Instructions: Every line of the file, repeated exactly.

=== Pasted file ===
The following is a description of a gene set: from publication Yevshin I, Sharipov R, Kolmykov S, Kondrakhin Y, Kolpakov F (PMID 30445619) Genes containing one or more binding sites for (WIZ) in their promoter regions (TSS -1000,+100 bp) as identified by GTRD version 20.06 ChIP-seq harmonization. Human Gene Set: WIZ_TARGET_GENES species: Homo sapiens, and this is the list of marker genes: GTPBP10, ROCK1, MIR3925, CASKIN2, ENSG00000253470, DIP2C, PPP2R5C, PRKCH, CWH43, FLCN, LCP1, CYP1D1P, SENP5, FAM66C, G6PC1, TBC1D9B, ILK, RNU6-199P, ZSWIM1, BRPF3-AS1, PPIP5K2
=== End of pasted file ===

The following is a description of a gene set: from publication Yevshin I, Sharipov R, Kolmykov S, Kondrakhin Y, Kolpakov F (PMID 30445619) Genes containing one or more binding sites for (WIZ) in their promoter regions (TSS -1000,+100 bp) as identified by GTRD version 20.06 ChIP-seq harmonization. Human Gene Set: WIZ_TARGET_GENES species: Homo sapiens, and this is the list of marker genes: GTPBP10, ROCK1, MIR3925, CASKIN2, ENSG00000253470, DIP2C, PPP2R5C, PRKCH, CWH43, FLCN, LCP1, CYP1D1P, SENP5, FAM66C, G6PC1, TBC1D9B, ILK, RNU6-199P, ZSWIM1, BRPF3-AS1, PPIP5K2